A Beginners Guide to Fishing: Fishing Gear

How to Catch More Fish 

When you first decide to go fishing, deciding what gear to buy can feel very daunting. We often have people in our store ask us, "what do I need to start fishing?" We decided to put together a $100 tackle box with everything you need to start fishing as a beginner. This basic tackle box will have everything you need regardless of the types of fish, fishing from the dock for sunfish, or bass fishing on the lake.

Fishing License

Before you can head out to the water, if you are 18 and over or under 65 years old, you need an Outdoors Card and License to fish. You can get these on-line or at approved retailers or participating Service Ontario locations. If you are under 18 or older than 64, you are exempt and able to fish without a license.

Tackle Box

Fishing tackle boxes are a must for every angler to help store and organize fishing gear. Tackle boxes can be quite elaborate, but for beginners, we recommend the Calcutta 3600 Tackle Trays. Calcutta Tackle Trays come in a package of three. Each tray has a simple, clear box with adjustable dividers inside to help keep everything organized. These trays have heavy-duty hinges to keep the lid closed tightly. This means it is strong enough to hold baits and lures, needle nose pliers, and any first aid kit essentials. These tackle trays fit easily inside a backpack or tackle bag and are therefore easy to store.

Calcutta clear fishing tackle storage trays


There are many types of hooks. The best hook to use will change depending on the type of fishing or what species of fish you are trying to catch. They vary in shape, material, point, barb, and eye type. In a basic tackle box, we suggest at least three kinds of hooks: Jig Heads, Carlisle hooks, and baitholders. These three hooks are what we believe are the best fishing hooks for beginners to have in their tackle box.

Jig Headschatreuse and green jig head with red fishing hook

The round head of the jig is weighted which helps your bait drift downward. Fishers use them in combination with plastic worms or live minnows. There are many types of jig heads, but for a beginner, the best kind to buy are round jig heads like the Shur Strike Jigheads (1/4 and 1/8). These jig heads are designed for freshwater fishing and are great for beginners casting off the dock during summer.

Baitholdersbasic baitholder fishing hooks with small barbs on shaft to help keep bait in place.

Every fisher needs to have some basic baitholders in their tackle box. These hooks have an extra barb on the shank to make sure your bait stays put. They're great for live bait, but the additional barbs can be hard on a fish's gills, so this style of hook is less useful if you are planning to catch and release. We like the Snelled Baitholders from Lake and Stream.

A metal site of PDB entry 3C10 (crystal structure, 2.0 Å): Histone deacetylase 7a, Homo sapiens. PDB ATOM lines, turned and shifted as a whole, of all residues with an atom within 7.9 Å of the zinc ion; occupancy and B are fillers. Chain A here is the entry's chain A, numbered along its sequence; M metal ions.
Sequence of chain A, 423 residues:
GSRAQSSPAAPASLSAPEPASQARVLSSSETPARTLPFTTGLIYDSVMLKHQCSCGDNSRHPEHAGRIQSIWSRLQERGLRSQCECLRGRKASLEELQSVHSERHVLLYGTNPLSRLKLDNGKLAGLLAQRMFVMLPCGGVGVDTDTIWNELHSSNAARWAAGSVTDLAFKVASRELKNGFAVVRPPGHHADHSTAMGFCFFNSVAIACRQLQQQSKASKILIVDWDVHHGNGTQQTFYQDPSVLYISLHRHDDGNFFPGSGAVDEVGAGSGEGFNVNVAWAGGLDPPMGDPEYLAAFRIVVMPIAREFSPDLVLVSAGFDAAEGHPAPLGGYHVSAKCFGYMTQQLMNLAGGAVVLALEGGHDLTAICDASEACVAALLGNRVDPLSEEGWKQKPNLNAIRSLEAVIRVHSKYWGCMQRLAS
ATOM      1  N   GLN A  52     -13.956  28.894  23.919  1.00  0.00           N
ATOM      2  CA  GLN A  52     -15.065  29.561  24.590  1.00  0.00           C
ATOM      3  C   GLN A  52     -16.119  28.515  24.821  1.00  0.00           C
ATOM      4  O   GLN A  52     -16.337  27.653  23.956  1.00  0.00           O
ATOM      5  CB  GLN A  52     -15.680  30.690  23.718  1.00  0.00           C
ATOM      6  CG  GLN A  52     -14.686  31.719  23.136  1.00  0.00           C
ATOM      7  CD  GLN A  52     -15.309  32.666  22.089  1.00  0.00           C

A snell is a special knot that keeps your hook firmly attached to your fishing line. A Snell knot reduces drag and keeps the hook correctly angled as it travels through the water. Pre-snelled hooks have clear line with a loop at the end - perfect for attaching to swivel snaps on your fishing line.

Carlisle Hookscarslile hook with a long shank and a snelled leader fishing hook

Carlisle hooks from Mustad have a long shank and single barbed tip. Their long shanks make them easy to grip and remove from a fish's mouth. These hooks are great if you plan on doing catch and release. These lines come with snelled leaders which means they are super easy to swap out when combined with swivel snaps.

Swivel Snaps

 Swivel Snaps are a helpful piece of equipment that makes it easy to switch out the gear on your line. The small ring ties onto the fishing line and then instead of having to tie and untie gear each time you want to switch to something new, the small interlock snap allows easy removal and attachment of different hooks and lures. We recommend the DFS Ball Bearing Swivel with interlock snap (size 1)


Depending on what fish species you're chasing, topwater lures might be a better option than live bait. Some fish can be picky when it comes to artificial bait so lures have become quite advanced in recent years. Most lures will come in a variety of colours or subtle styles. It's important to experiment with different colours and styles of lures to find out exactly what the fish are interested in that day.